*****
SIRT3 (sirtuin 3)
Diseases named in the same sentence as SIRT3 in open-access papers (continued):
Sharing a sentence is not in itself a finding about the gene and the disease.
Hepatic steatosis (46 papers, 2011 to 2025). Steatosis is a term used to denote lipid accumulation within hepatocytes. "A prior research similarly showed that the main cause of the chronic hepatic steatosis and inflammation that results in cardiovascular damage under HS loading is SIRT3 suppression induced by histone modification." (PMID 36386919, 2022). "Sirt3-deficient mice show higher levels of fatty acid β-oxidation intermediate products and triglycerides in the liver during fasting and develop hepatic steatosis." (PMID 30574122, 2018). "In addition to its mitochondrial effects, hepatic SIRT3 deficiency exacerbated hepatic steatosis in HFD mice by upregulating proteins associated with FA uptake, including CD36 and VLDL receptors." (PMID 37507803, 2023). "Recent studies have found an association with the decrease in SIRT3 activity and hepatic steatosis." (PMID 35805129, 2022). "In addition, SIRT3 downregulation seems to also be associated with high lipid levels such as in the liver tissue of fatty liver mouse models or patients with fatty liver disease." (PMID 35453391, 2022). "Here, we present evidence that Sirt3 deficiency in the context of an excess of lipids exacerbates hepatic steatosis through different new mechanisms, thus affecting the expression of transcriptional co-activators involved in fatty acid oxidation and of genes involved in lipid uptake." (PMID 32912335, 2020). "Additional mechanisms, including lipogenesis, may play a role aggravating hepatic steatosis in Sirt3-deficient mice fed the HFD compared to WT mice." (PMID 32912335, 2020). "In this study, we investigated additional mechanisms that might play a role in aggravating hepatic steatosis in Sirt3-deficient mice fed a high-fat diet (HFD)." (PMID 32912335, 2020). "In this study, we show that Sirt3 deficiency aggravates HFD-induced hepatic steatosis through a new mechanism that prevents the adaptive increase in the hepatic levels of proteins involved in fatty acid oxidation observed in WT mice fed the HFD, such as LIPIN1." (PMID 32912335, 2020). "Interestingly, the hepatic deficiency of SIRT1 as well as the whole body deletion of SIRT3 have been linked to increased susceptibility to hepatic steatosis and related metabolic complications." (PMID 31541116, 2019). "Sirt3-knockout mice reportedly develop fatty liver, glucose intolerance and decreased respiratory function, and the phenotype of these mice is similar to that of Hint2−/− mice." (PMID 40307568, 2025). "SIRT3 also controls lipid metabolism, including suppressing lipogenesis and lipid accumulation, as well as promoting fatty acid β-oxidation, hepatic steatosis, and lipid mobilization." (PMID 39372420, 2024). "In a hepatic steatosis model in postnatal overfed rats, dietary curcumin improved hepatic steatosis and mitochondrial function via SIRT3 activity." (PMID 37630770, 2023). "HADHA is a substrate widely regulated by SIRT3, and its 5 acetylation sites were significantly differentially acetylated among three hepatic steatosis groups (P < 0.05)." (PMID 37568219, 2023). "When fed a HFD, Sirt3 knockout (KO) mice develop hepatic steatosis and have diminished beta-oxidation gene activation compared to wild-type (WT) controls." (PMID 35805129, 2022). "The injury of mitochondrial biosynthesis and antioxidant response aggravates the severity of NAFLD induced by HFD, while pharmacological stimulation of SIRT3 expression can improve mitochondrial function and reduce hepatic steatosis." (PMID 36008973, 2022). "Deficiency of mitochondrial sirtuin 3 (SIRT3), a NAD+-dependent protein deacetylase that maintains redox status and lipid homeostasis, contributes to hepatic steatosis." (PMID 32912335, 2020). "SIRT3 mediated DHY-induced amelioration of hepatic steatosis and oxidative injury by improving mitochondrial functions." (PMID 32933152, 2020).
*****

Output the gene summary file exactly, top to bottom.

SIRT3 (sirtuin 3)
Diseases named in the same sentence as SIRT3 in open-access papers (continued):
Sharing a sentence is not in itself a finding about the gene and the disease.
Hepatic steatosis (46 papers, 2011 to 2025). Steatosis is a term used to denote lipid accumulation within hepatocytes. "A prior research similarly showed that the main cause of the chronic hepatic steatosis and inflammation that results in cardiovascular damage under HS loading is SIRT3 suppression induced by histone modification." (PMID 36386919, 2022). "Sirt3-deficient mice show higher levels of fatty acid β-oxidation intermediate products and triglycerides in the liver during fasting and develop hepatic steatosis." (PMID 30574122, 2018). "In addition to its mitochondrial effects, hepatic SIRT3 deficiency exacerbated hepatic steatosis in HFD mice by upregulating proteins associated with FA uptake, including CD36 and VLDL receptors." (PMID 37507803, 2023). "Recent studies have found an association with the decrease in SIRT3 activity and hepatic steatosis." (PMID 35805129, 2022). "In addition, SIRT3 downregulation seems to also be associated with high lipid levels such as in the liver tissue of fatty liver mouse models or patients with fatty liver disease." (PMID 35453391, 2022). "Here, we present evidence that Sirt3 deficiency in the context of an excess of lipids exacerbates hepatic steatosis through different new mechanisms, thus affecting the expression of transcriptional co-activators involved in fatty acid oxidation and of genes involved in lipid uptake." (PMID 32912335, 2020). "Additional mechanisms, including lipogenesis, may play a role aggravating hepatic steatosis in Sirt3-deficient mice fed the HFD compared to WT mice." (PMID 32912335, 2020). "In this study, we investigated additional mechanisms that might play a role in aggravating hepatic steatosis in Sirt3-deficient mice fed a high-fat diet (HFD)." (PMID 32912335, 2020). "In this study, we show that Sirt3 deficiency aggravates HFD-induced hepatic steatosis through a new mechanism that prevents the adaptive increase in the hepatic levels of proteins involved in fatty acid oxidation observed in WT mice fed the HFD, such as LIPIN1." (PMID 32912335, 2020). "Interestingly, the hepatic deficiency of SIRT1 as well as the whole body deletion of SIRT3 have been linked to increased susceptibility to hepatic steatosis and related metabolic complications." (PMID 31541116, 2019). "Sirt3-knockout mice reportedly develop fatty liver, glucose intolerance and decreased respiratory function, and the phenotype of these mice is similar to that of Hint2−/− mice." (PMID 40307568, 2025). "SIRT3 also controls lipid metabolism, including suppressing lipogenesis and lipid accumulation, as well as promoting fatty acid β-oxidation, hepatic steatosis, and lipid mobilization." (PMID 39372420, 2024). "In a hepatic steatosis model in postnatal overfed rats, dietary curcumin improved hepatic steatosis and mitochondrial function via SIRT3 activity." (PMID 37630770, 2023). "HADHA is a substrate widely regulated by SIRT3, and its 5 acetylation sites were significantly differentially acetylated among three hepatic steatosis groups (P < 0.05)." (PMID 37568219, 2023). "When fed a HFD, Sirt3 knockout (KO) mice develop hepatic steatosis and have diminished beta-oxidation gene activation compared to wild-type (WT) controls." (PMID 35805129, 2022). "The injury of mitochondrial biosynthesis and antioxidant response aggravates the severity of NAFLD induced by HFD, while pharmacological stimulation of SIRT3 expression can improve mitochondrial function and reduce hepatic steatosis." (PMID 36008973, 2022). "Deficiency of mitochondrial sirtuin 3 (SIRT3), a NAD+-dependent protein deacetylase that maintains redox status and lipid homeostasis, contributes to hepatic steatosis." (PMID 32912335, 2020). "SIRT3 mediated DHY-induced amelioration of hepatic steatosis and oxidative injury by improving mitochondrial functions." (PMID 32933152, 2020).